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"Benjamin Hebblethwaite’s Vodou Songs in Haitian Creole and English is an extraordinary compilation of the sacred oral traditions of Haiti. Hebblethwaite brings the combined talents of an ethnographer and linguist to the translation and interpretation of over six hundred Vodou songs, spanning several decades, contexts, and moods. Many are from important collections that have never been published. Accompanying this remarkable project is a hundred-page dictionary of Vodou terms, which will be an invaluable resource for students of Haitian culture and religion."
Joseph M. Murphy, Georgetown University, author of Working the Spirit: Ceremonies of the African Diaspora
Vodou songs constitute the living memory of Haitian Vodou communities, and song texts are key elements to understanding Haitian culture. Vodou songs form a profound religious and cultural heritage that traverses the past and refreshes the present. Offering a one-of-a-kind research tool on Vodou and its cultural roots in Haiti and pre-Haitian regions, Vodou Songs in Haitian Creole and English provides a substantial selection of hard to find or unpublished sacred Vodou songs in a side-by-side bilingual format.
Esteemed scholar Benjamin Hebblethwaite introduces the language, mythology, philosophy, origins, and culture of Vodou through several chapters of source songs plus separate analytical chapters. He guides readers through songs, chants, poems, magical formulae, invocations, prayers, historical texts and interviews, as well as Haitian Creole grammar and original sacred literature. An in-depth dictionary of key Vodou terms and concepts is also provided.
This corpus of songs and the research about them provide a crucial understanding of the meaning of Vodou religion, language, and culture.
Excerpt available at www.temple.edu/tempress
"Vodou Songs in Haitian Creole and English gives English-language readers access, for the first time, to a remarkably rich and diverse corpus of songs. Hebblethwaite, a leading expert in Haitian Kreyòl, provides excellent translations and lucid linguistic and cultural analysis. He shows how Vodou songs bring together theology, history, and poetry. A vital resource for all those interested in Haitian culture and religion, as well as for those teaching and learning Haitian Kreyòl."
Laurent Dubois, Duke University, author of Haiti: The Aftershocks of History
"Hebblethwaite brings a needed resource to those wishing to better understand the role of voodoo in Haiti and the Haitian diaspora. Combining collections and offering translations of material (some for the first time in English), the author provides insight into to the Sapir-Whorf hypothesis in action. .... Most important is the author's assertion that the oral tradition, common in preliterate cultures, is best displayed in the persistence of cultural information embedded in the faith's songs.... [T]his volume will be of great value to those already well versed in the history and cultural analysis of the Ife-based West African religions in the New World and elsewhere. Summing Up: Recommended."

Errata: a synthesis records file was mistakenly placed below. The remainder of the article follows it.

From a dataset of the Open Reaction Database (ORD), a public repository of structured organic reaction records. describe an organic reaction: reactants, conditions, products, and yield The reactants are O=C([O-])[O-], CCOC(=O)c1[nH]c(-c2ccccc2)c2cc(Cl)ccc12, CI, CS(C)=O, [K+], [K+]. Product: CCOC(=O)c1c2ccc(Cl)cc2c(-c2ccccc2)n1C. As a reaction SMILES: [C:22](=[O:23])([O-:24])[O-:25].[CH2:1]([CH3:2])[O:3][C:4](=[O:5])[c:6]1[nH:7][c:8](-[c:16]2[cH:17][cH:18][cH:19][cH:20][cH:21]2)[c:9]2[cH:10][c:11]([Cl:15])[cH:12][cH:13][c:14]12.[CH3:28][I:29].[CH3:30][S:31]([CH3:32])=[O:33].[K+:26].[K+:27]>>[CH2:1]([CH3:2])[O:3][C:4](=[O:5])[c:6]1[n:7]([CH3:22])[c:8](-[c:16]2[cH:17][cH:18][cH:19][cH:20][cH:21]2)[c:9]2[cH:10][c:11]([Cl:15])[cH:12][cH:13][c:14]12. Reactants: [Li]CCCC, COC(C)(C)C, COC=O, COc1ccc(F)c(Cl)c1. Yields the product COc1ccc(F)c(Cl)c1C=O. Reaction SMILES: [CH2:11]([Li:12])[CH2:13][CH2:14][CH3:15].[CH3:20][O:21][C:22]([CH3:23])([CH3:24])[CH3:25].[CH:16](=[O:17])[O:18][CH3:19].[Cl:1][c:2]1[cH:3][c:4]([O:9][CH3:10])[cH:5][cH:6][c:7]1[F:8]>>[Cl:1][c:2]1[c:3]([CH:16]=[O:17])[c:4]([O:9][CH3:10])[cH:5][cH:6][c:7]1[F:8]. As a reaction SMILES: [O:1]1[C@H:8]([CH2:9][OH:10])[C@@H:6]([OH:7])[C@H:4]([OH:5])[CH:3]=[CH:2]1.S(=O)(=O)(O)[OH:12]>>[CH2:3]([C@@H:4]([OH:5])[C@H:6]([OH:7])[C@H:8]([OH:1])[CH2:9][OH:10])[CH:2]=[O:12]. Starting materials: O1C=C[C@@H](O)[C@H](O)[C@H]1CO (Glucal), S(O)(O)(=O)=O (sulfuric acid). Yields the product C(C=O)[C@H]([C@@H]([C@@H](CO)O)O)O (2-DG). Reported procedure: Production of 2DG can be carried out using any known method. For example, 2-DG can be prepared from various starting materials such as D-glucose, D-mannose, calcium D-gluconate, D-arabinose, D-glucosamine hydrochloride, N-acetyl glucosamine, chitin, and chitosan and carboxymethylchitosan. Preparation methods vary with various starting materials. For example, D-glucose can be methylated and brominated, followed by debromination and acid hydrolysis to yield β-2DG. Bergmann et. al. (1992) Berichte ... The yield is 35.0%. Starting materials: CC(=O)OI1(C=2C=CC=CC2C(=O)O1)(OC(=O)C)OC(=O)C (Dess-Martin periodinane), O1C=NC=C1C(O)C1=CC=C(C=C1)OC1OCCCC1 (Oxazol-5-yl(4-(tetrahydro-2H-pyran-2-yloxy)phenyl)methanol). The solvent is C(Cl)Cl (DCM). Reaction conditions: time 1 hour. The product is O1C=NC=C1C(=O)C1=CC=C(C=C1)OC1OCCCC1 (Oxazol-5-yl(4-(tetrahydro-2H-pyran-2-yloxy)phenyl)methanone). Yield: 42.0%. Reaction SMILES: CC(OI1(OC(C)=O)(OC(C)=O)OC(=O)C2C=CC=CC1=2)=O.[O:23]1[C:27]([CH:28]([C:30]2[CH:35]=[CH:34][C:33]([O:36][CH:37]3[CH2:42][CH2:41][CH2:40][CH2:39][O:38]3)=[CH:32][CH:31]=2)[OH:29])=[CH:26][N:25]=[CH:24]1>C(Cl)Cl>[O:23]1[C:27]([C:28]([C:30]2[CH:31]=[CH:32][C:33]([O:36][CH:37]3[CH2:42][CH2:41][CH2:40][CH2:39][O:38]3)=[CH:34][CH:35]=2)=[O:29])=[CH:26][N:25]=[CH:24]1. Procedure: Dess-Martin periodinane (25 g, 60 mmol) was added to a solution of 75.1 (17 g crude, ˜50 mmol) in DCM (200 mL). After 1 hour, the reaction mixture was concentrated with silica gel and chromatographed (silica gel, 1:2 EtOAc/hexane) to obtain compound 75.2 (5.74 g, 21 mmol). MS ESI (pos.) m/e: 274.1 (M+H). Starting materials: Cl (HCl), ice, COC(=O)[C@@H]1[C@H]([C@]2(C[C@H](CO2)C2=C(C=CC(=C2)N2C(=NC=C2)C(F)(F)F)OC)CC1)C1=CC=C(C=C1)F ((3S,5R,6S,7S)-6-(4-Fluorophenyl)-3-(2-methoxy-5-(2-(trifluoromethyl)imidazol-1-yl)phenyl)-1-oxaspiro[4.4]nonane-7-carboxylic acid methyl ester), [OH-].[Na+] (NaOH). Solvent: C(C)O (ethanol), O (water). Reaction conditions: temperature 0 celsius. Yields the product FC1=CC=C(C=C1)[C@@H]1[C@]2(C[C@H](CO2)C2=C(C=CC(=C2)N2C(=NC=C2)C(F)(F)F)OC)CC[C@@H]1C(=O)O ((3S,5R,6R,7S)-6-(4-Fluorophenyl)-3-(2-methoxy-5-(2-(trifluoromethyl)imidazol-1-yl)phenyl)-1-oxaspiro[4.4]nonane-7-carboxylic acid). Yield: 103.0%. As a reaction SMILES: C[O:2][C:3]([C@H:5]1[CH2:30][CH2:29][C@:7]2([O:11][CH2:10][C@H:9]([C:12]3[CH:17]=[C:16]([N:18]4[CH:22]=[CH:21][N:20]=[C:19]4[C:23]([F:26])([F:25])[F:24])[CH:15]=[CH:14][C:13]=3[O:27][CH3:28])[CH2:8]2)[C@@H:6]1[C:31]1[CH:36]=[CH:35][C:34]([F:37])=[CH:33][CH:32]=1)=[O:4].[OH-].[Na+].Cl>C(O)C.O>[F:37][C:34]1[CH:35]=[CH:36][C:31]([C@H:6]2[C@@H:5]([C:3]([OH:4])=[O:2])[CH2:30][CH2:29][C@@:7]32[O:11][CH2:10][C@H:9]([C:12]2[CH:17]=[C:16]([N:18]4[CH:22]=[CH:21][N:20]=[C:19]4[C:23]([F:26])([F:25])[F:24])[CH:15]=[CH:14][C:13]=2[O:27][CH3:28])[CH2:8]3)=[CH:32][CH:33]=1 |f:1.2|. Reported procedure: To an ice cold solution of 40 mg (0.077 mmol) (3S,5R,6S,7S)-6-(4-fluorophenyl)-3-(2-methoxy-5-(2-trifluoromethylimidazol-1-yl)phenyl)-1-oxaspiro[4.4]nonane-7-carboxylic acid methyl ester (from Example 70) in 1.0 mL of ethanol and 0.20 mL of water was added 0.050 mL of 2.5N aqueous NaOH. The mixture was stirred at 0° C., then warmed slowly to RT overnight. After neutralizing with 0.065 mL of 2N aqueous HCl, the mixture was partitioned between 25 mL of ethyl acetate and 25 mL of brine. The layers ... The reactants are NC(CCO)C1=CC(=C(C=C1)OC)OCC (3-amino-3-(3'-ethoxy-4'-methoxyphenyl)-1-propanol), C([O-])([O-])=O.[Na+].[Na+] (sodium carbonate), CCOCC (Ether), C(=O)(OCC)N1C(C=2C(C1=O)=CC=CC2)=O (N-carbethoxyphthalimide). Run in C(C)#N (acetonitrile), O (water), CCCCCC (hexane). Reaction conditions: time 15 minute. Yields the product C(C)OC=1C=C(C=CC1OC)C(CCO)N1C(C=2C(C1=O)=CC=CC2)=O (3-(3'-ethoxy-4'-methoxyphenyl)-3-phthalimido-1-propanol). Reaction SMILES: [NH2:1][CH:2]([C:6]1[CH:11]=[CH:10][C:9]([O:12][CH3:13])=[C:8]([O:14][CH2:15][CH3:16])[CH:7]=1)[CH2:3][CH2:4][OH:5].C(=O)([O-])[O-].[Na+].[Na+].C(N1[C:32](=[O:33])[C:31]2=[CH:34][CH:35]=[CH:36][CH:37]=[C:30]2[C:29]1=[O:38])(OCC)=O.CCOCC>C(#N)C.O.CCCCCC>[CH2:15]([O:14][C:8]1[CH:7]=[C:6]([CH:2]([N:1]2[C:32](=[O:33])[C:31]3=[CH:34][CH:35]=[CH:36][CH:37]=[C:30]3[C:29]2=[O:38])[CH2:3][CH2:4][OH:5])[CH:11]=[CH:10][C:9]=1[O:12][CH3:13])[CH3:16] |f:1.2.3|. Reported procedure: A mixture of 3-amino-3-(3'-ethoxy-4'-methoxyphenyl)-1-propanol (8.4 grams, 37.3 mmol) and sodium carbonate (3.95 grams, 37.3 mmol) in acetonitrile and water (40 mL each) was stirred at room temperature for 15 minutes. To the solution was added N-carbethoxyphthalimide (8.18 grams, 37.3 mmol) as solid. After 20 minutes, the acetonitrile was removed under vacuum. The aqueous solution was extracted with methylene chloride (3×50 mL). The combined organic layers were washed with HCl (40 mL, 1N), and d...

"Hebblethwaite offers an exemplary entrée into the textual universe of the songs of Haitian Vodou, one of the most important features of the religion. Compendiums of Haitian Vodou song texts in English and Haitian Creole are uncommon making this book all the more important.... The book's strengths make it useful for students and specialists of Caribbean religions, linguistics, and history. It is clearly written and makes a contribution to Haitian studies by emphasizing the critical importance of Vodou song texts as literature."
Journal of West Indian Literature
"Benjamin Hebblethwaite’s masterful collection of Vodou Songs in Haitian Creole and English is a major contribution to many fields of contemporary scholarship.... The real significance of Vodou Songs lies in its bilingual presentation of a body of songs previously accessible only to Haitian Creole speakers.... Undoubtedly, Vodou Songs will open up new vistas in the study of Haitian literature, culture, language, and society, and establish a new benchmark in both research philosophy and practice."
The Caribbean Review of Books
1. The World of Vodou Songs • Benjamin Hebblethwaite
2. Historical Songs • Benjamin Hebblethwaite
3. Jacques Roumain's, Werner A. Jaegerhuber's and Jean Price-Mars’s Songs • Benjamin Hebblethwaite
4. Milo Marcelin’s Songs • Benjamin Hebblethwaite and Joanne Bartley
5. Laura Boulton’s Songs • Benjamin Hebblethwaite and Joanne Bartley
6. J.L.’s Songs • Benjamin Hebblethwaite and Chris Ballengee
7. Benjamin Hebblethwaite’s Songs • Benjamin Hebblethwaite
8. Harold Courlander’s Songs • Benjamin Hebblethwaite and Erica Felker-Kantor
Appendix A: Dictionary of Vodou Terms • Benjamin Hebblethwaite, with contributions from Joanne Bartley, Andrew Tarter, Quinn Hansen and Kat Warwick
Appendix B: Outline of Haitian Creole Grammer • Benjamin Hebblethwaite and Vanessa Brissault
Benjamin Hebblethwaite is an Assistant Professor in the Department of Languages, Literatures and Cultures at the University of Florida. He is the coeditor (with Jacques Pierre) of Arthur Rimbaud's prose poem, Une saison en enfer / Yon sezon matchyavèl.
Latin American/Caribbean Studies
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